It’s so empowering to understand the very physical function of the brain when trying to understand your postnatal depression. You no longer feel powerless to this illness, believing that there is nothing you can do.

Now there is something you can do and we are going to do it as you continue through this program.

In tomorrow’s lesson, I’m going to show you how all of your stressful thoughts can be categorised into just four specific views of life that cause you to feel stressed.

Week One / Day Three – The real cause of stress

 

Click here for the audio version of the lesson
NB – Most of this lesson is taught  video below.  However the audio component of this video has been included in this lesson’s audio.

Today’s lesson teaches you how you can categorise all of your stress-producing thoughts into four specific views of life.

The four lenses that I will show you have been adapted from a method called The Fountainhead Method, taught by the Anti-depression association of Australia whom I trained with and became one of their senior life coaches.  As well as experiencing depression and anxiety firsthand, I have also worked with many people who have suffered from severe stress-related illnesses too.

Here is a visual of the four lenses that underlie the real cause of stress.

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Whenever you are feeling stress, all four lenses will always be there, however one will be more dominant than the other. As you go about your day to day see if you can become aware of just how often you view life through these four lenses and which one of them is your most dominant.

In tomorrow’s video, I’m going to talk a little bit more about stress, depression and anxiety and the relationship between these three illnesses.  You may find that you often swing between having anxiety and depression.  I’m going to show you why this happens.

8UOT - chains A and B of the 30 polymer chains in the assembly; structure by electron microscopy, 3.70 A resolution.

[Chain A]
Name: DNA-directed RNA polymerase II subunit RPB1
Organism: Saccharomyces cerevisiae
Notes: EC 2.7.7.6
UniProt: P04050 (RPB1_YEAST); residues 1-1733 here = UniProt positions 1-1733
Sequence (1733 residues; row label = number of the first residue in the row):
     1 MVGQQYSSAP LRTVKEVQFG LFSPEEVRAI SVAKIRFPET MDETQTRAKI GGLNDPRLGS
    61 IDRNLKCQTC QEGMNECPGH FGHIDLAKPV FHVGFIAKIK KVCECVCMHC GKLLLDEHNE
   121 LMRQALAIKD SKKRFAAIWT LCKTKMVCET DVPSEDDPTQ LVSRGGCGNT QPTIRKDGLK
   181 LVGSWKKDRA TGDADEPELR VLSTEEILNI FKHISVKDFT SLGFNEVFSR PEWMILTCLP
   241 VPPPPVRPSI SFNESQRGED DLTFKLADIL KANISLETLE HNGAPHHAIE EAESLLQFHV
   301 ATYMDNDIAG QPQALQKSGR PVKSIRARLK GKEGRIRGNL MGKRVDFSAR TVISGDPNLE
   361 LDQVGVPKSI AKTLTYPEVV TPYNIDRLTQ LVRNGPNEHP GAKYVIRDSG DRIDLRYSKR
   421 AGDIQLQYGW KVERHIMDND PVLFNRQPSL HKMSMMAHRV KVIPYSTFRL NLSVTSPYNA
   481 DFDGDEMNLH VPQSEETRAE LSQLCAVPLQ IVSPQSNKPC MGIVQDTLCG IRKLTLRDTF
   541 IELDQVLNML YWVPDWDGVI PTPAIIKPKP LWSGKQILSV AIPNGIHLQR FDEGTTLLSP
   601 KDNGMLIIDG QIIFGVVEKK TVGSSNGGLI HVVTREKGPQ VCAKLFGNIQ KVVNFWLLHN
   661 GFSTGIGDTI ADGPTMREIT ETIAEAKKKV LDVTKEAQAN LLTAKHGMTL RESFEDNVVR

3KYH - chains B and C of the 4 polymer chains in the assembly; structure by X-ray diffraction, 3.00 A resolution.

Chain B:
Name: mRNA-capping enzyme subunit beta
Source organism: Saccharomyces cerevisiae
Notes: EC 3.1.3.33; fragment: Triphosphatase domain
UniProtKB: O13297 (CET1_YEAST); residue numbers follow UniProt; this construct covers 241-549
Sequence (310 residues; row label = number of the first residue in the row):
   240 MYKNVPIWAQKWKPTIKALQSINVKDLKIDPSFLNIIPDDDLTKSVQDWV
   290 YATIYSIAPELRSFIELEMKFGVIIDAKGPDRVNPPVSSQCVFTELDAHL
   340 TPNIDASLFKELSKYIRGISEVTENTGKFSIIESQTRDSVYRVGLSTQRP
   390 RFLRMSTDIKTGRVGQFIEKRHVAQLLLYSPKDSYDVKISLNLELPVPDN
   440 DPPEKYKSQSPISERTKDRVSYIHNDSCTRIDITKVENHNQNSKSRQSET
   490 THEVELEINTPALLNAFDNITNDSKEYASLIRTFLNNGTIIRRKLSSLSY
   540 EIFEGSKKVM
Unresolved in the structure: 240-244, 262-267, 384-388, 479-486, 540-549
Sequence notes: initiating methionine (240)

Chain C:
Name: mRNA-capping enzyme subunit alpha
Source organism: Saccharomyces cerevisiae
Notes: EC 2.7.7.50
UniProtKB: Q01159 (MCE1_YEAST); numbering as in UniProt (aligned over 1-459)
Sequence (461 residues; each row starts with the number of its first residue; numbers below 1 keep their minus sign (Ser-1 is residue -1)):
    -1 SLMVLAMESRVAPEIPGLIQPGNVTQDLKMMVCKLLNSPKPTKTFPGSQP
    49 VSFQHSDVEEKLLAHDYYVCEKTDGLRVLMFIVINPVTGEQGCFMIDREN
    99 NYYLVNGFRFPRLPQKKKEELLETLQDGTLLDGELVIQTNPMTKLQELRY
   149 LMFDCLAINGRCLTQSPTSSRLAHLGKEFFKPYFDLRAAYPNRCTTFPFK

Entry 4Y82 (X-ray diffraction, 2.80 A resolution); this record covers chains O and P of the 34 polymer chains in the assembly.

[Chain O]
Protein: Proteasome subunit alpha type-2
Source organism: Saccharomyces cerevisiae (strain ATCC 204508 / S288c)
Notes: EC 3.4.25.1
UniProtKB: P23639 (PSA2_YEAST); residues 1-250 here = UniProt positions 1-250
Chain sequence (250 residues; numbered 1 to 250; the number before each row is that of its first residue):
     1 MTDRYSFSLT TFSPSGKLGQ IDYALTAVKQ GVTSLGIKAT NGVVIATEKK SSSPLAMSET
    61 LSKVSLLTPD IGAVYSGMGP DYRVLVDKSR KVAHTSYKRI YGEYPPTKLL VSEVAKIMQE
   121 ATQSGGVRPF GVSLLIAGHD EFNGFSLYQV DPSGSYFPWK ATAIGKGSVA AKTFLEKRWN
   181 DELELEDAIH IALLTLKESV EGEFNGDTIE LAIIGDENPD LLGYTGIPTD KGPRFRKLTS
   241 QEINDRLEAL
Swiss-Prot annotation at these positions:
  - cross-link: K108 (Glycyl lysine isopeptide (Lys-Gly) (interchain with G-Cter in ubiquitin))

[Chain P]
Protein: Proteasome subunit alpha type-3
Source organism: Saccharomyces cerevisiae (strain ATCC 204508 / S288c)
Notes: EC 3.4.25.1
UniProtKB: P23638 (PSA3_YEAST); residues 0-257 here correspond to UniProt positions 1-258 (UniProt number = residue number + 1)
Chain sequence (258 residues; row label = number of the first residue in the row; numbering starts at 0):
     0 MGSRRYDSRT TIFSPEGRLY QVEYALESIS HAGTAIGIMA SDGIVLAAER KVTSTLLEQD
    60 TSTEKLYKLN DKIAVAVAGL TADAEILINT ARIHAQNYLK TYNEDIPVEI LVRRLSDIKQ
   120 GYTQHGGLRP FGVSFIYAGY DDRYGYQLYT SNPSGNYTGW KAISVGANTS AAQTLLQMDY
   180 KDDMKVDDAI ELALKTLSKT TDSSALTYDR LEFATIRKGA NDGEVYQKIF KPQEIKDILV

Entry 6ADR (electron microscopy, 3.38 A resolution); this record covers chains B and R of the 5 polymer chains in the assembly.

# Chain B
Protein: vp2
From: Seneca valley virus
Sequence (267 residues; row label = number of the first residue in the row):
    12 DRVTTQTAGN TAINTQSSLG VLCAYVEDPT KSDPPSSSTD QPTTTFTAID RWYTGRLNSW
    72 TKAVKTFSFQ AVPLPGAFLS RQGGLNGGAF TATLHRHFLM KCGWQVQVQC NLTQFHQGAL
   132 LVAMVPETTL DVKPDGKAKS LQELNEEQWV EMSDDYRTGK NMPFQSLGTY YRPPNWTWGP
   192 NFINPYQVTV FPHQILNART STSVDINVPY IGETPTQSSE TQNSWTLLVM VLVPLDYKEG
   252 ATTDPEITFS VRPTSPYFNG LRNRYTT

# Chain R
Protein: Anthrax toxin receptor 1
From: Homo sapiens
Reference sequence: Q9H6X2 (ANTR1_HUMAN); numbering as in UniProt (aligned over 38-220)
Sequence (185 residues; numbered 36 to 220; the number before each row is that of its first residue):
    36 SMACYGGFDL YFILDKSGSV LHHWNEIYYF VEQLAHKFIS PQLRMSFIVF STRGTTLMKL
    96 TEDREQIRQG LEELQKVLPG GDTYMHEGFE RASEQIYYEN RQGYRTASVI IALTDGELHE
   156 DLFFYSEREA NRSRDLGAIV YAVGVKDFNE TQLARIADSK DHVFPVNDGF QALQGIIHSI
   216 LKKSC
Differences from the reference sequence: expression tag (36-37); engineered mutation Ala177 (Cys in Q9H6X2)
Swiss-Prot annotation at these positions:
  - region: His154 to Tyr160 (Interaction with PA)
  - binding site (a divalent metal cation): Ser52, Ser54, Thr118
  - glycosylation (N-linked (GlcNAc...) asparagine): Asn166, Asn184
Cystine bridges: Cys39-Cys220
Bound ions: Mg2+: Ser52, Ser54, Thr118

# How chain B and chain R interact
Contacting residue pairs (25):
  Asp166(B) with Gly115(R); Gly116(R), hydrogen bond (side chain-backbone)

Week One / Day Four – The difference between Stress, Depression and Anxiety

 

Click here for the audio version of the lesson.
NB – Most of this lesson is taught  video below.  However the audio component of this video has been included in this lesson’s audio.

 

Often you might find that sometimes you are feeling low, depressed, sad and hopeless about your life and being a parent, but other times you find yourself anxious and on edge about what is going on. In the following video I show you exactly why this happens and how your beliefs about life are contributing to this yo-yo effect as well.
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As you have seen through today’s and yesterday’s readings and videos there is specific thinking that underlies all stress, depression and anxiety. Even though what’s in your picture box may be slightly different from another person’s, the common denominator is the incorrect thinking that only when I can get my life to go right (in terms of what I believe is important), can I be valuable.

Whenever life doesn’t go to plan, you wind up feeling bad about yourself and feeling like a failure, or there is a lot of blame towards another person.

If you have already started noticing the thoughts going on in your head, you would already be able to identify some of the Right vs wrong thinking, Missing Out, Could/Should and worth-less words that you use in your every day language.

I hope this video helps you to see even more clearly that it is incorrect beliefs you have gained about life going right, that underlies the cause of your stress. The specific thinking you have just had explained to you is what is found in all cases of stress, depression and anxiety.

What we need to help you do now, is to change this thinking to be in alignment with reality and the real truth about self-worth.  This is the exact reason why I don’t spend a lot of time on rolling around in your past.  The important part of this program is teaching you how to change these incorrect beliefs.